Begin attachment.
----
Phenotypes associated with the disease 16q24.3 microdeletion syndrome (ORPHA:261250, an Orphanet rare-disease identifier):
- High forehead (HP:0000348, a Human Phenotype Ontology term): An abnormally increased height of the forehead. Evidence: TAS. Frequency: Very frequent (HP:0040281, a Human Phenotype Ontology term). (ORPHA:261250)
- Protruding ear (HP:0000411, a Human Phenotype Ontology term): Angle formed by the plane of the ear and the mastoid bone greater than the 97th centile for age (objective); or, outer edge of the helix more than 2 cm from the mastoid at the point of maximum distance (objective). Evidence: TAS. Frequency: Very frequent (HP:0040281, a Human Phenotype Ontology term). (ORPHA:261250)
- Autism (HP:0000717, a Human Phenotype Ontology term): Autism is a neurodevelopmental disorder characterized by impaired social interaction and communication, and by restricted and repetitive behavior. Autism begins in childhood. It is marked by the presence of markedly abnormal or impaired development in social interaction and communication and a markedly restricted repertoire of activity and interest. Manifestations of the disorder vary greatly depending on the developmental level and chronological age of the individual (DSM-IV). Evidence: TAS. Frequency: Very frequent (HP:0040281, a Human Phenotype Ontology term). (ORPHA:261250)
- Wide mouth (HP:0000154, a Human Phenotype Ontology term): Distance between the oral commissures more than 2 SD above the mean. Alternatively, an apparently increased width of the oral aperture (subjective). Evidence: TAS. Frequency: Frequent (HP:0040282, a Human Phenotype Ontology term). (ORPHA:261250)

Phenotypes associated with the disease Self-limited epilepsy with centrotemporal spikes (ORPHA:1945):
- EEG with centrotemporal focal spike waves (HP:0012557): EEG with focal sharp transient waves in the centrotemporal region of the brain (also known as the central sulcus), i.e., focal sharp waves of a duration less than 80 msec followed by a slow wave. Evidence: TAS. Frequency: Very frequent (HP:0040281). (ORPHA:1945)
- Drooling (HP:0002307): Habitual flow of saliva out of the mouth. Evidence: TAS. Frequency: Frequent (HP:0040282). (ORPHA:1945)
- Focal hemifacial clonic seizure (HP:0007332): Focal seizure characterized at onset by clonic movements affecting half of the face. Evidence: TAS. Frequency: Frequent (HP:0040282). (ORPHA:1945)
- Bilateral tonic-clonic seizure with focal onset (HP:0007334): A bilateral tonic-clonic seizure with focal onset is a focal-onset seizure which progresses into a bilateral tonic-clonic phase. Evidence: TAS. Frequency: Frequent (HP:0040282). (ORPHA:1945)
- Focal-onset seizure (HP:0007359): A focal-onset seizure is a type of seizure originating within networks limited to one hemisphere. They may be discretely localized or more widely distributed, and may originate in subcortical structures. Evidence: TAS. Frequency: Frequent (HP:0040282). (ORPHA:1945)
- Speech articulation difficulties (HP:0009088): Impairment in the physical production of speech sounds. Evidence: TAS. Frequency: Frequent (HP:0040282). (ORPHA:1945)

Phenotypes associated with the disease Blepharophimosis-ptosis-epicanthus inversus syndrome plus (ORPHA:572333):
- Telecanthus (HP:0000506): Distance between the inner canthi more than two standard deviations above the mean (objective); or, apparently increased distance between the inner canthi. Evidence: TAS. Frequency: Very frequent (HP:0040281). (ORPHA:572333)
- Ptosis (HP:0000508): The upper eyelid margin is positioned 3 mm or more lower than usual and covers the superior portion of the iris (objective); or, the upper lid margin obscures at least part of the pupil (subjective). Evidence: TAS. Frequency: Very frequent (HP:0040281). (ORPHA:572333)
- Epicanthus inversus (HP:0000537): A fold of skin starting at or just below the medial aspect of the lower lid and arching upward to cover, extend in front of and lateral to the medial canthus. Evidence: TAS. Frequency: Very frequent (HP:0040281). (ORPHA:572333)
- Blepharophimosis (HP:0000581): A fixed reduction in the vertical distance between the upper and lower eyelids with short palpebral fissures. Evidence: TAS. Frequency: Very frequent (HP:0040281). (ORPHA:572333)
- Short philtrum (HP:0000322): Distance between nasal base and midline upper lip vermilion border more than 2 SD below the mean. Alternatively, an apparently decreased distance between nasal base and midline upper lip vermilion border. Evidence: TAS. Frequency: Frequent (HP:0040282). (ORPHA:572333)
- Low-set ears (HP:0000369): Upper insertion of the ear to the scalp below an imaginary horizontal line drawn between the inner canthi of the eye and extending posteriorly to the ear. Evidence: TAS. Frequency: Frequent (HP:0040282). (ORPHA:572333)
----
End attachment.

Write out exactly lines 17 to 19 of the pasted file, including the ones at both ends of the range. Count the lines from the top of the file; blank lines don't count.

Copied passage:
- Blepharophimosis (HP:0000581): A fixed reduction in the vertical distance between the upper and lower eyelids with short palpebral fissures. Evidence: TAS. Frequency: Very frequent (HP:0040281). (ORPHA:572333)
- Short philtrum (HP:0000322): Distance between nasal base and midline upper lip vermilion border more than 2 SD below the mean. Alternatively, an apparently decreased distance between nasal base and midline upper lip vermilion border. Evidence: TAS. Frequency: Frequent (HP:0040282). (ORPHA:572333)
- Low-set ears (HP:0000369): Upper insertion of the ear to the scalp below an imaginary horizontal line drawn between the inner canthi of the eye and extending posteriorly to the ear. Evidence: TAS. Frequency: Frequent (HP:0040282). (ORPHA:572333)